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SB Co. Public Health officials say state's new color-coded COVID-19 tier system "sudden and complex"

Santa Barbara County
Posted at 10:57 PM, Aug 28, 2020

Santa Barbara County Public Health Officials call the state's new color-coded tier system "sudden and complex" in a press conference held Aug. 28. The new change to monitoring counties' COVID-19 case count was announcedat noon.

“The state’s new system is now color-coded to make it easier to understand one tier to the next," Chair of Santa Barbara County Board of Supervisors Gregg Hart said at the conference.

The pandemic, now measured in color -- with tiers ranging from purple to yellow. Both Santa Barbara and San Luis Obispo County remain in the purple tier or widespread, along with most counties in the state.

Local public health officials say the transition to the next tier isn't easy, but the approach to combating the virus remains the same.

Under the new reopening framework, counties will remain on each tier for a minimum of three weeks. In order to move to the next less-restrictive tier, a county must demonstrate they can meet the goals of the less restrictive tier for a minimum of two weeks.

“Wearing of a mask in conjunction with social distancing and good hand hygiene provides the best protection from contracting or spreading the virus," Santa Barbara County Public Health Officer Dr. Henning Ansorg said.

Steps that will hopefully bring good new to Santa Barbara County as they continue in a downward trend of countywide COVID cases and hospitalized cases in the past week, Ansorg said.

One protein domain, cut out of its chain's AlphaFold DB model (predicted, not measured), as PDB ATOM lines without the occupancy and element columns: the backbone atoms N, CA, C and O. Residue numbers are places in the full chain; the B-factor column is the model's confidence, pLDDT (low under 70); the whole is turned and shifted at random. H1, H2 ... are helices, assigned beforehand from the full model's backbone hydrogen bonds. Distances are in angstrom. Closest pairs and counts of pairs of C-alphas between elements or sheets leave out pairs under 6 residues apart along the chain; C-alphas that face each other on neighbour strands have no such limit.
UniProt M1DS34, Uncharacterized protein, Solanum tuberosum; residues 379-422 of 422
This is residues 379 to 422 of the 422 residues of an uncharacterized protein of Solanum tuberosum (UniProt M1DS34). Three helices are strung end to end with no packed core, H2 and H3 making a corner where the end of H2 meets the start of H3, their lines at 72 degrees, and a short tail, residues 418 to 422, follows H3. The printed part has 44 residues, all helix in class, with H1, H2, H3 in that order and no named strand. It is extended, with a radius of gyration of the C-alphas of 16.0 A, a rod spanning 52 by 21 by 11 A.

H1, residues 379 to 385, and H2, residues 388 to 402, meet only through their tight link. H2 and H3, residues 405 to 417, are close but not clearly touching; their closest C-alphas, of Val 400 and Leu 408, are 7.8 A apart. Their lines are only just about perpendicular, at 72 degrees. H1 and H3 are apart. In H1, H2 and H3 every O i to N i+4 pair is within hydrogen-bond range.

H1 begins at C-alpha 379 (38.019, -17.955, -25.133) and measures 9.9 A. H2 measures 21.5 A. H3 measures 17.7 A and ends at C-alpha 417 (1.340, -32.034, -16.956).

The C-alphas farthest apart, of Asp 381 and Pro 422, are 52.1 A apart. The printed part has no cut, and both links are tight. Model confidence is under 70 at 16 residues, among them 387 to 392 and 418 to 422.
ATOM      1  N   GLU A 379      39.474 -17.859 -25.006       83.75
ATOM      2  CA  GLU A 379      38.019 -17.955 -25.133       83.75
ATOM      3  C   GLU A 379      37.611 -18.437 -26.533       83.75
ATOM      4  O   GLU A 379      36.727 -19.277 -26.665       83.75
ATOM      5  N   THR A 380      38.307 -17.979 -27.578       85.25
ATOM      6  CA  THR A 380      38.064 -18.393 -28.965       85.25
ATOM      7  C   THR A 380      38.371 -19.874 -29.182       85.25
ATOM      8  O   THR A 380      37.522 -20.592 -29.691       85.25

For those who are too young to social distance and still learning to keep their hands to themselves, it is a different story.

“Children are impulsive," Alice Shaw Kindergarten Teacher Monique Segura said. "They’re learning how to wash their hands. They’re learning how to keep their hands to themselves.”

Santa Barbara County recognizes school districts want to provide stability, SB Unified School District Superintendent Hilda Maldaonado saying there has been success in opening schools via distance learning model.

"I’m happy to report that 70% percent of our teachers have chosen to teach from our classrooms," Maldonado said.

A classroom without kids, doesn't work for everyone though.

“Larning is happening, but you know the children have the wiggles,” Segura said.

Zoom, causing the zoomies for kids unable to sit still.

Maldonado also said the district wants to ensure students feel connected beyond wifi connectivity.

Teachers like Segura said they understand the risk of returning to class.

“I do know I miss my students and I want to be with them, but I don’t want to sacrifice their safety or the safety of their families either so it’s a tough call," she said.